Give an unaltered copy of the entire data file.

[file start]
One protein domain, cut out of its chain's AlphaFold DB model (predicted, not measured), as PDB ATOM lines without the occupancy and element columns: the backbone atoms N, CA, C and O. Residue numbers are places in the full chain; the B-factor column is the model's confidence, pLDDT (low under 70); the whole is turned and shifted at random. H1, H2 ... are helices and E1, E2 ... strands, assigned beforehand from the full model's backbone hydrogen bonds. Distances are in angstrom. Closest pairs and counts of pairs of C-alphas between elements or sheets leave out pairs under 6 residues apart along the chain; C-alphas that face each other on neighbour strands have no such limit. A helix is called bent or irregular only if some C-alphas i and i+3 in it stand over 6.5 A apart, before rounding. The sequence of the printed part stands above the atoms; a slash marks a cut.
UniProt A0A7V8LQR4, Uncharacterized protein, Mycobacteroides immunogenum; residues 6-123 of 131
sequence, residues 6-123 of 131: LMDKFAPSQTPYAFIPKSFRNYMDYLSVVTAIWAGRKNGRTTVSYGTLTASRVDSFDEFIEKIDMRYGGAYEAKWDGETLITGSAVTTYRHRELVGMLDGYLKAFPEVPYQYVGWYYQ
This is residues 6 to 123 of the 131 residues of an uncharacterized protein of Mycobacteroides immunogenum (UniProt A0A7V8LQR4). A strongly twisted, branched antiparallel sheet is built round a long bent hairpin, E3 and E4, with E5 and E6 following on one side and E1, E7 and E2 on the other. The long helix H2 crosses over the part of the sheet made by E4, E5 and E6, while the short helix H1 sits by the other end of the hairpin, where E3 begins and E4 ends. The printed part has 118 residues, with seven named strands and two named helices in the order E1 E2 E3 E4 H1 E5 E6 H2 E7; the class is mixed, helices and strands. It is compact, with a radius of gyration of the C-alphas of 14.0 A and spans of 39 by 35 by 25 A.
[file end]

One protein domain, cut out of its chain's AlphaFold DB model (predicted, not measured), as PDB ATOM lines without the occupancy and element columns: the backbone atoms N, CA, C and O. Residue numbers are places in the full chain; the B-factor column is the model's confidence, pLDDT (low under 70); the whole is turned and shifted at random. H1, H2 ... are helices and E1, E2 ... strands, assigned beforehand from the full model's backbone hydrogen bonds. Distances are in angstrom. Closest pairs and counts of pairs of C-alphas between elements or sheets leave out pairs under 6 residues apart along the chain; C-alphas that face each other on neighbour strands have no such limit. A helix is called bent or irregular only if some C-alphas i and i+3 in it stand over 6.5 A apart, before rounding. The sequence of the printed part stands above the atoms; a slash marks a cut.
UniProt A0A7V8LQR4, Uncharacterized protein, Mycobacteroides immunogenum; residues 6-123 of 131
sequence, residues 6-123 of 131: LMDKFAPSQTPYAFIPKSFRNYMDYLSVVTAIWAGRKNGRTTVSYGTLTASRVDSFDEFIEKIDMRYGGAYEAKWDGETLITGSAVTTYRHRELVGMLDGYLKAFPEVPYQYVGWYYQ
This is residues 6 to 123 of the 131 residues of an uncharacterized protein of Mycobacteroides immunogenum (UniProt A0A7V8LQR4). A strongly twisted, branched antiparallel sheet is built round a long bent hairpin, E3 and E4, with E5 and E6 following on one side and E1, E7 and E2 on the other. The long helix H2 crosses over the part of the sheet made by E4, E5 and E6, while the short helix H1 sits by the other end of the hairpin, where E3 begins and E4 ends. The printed part has 118 residues, with seven named strands and two named helices in the order E1 E2 E3 E4 H1 E5 E6 H2 E7; the class is mixed, helices and strands. It is compact, with a radius of gyration of the C-alphas of 14.0 A and spans of 39 by 35 by 25 A.